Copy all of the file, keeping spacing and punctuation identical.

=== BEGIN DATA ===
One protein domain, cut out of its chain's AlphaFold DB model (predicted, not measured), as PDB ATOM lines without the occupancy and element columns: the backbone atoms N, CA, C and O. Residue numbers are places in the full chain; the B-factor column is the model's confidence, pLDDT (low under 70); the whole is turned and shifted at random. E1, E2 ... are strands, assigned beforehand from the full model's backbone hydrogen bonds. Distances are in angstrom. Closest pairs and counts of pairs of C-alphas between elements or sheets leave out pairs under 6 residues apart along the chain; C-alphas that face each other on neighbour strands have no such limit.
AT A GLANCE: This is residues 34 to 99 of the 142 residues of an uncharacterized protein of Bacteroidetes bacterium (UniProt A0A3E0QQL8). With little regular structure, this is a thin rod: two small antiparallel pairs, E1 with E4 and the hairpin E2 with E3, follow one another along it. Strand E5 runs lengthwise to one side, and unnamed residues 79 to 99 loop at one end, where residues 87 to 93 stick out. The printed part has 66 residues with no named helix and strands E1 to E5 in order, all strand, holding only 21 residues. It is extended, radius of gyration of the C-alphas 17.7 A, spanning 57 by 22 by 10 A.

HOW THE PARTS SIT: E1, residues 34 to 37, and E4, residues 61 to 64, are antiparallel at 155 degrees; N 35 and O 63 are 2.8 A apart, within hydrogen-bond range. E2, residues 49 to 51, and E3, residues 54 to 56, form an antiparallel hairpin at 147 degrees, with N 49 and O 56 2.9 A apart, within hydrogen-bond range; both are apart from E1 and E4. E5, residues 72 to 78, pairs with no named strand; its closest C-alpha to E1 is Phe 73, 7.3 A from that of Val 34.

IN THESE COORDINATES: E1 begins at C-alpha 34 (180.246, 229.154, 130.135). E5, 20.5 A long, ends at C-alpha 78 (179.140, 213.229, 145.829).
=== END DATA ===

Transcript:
One protein domain, cut out of its chain's AlphaFold DB model (predicted, not measured), as PDB ATOM lines without the occupancy and element columns: the backbone atoms N, CA, C and O. Residue numbers are places in the full chain; the B-factor column is the model's confidence, pLDDT (low under 70); the whole is turned and shifted at random. E1, E2 ... are strands, assigned beforehand from the full model's backbone hydrogen bonds. Distances are in angstrom. Closest pairs and counts of pairs of C-alphas between elements or sheets leave out pairs under 6 residues apart along the chain; C-alphas that face each other on neighbour strands have no such limit.
AT A GLANCE: This is residues 34 to 99 of the 142 residues of an uncharacterized protein of Bacteroidetes bacterium (UniProt A0A3E0QQL8). With little regular structure, this is a thin rod: two small antiparallel pairs, E1 with E4 and the hairpin E2 with E3, follow one another along it. Strand E5 runs lengthwise to one side, and unnamed residues 79 to 99 loop at one end, where residues 87 to 93 stick out. The printed part has 66 residues with no named helix and strands E1 to E5 in order, all strand, holding only 21 residues. It is extended, radius of gyration of the C-alphas 17.7 A, spanning 57 by 22 by 10 A.

HOW THE PARTS SIT: E1, residues 34 to 37, and E4, residues 61 to 64, are antiparallel at 155 degrees; N 35 and O 63 are 2.8 A apart, within hydrogen-bond range. E2, residues 49 to 51, and E3, residues 54 to 56, form an antiparallel hairpin at 147 degrees, with N 49 and O 56 2.9 A apart, within hydrogen-bond range; both are apart from E1 and E4. E5, residues 72 to 78, pairs with no named strand; its closest C-alpha to E1 is Phe 73, 7.3 A from that of Val 34.

IN THESE COORDINATES: E1 begins at C-alpha 34 (180.246, 229.154, 130.135). E5, 20.5 A long, ends at C-alpha 78 (179.140, 213.229, 145.829).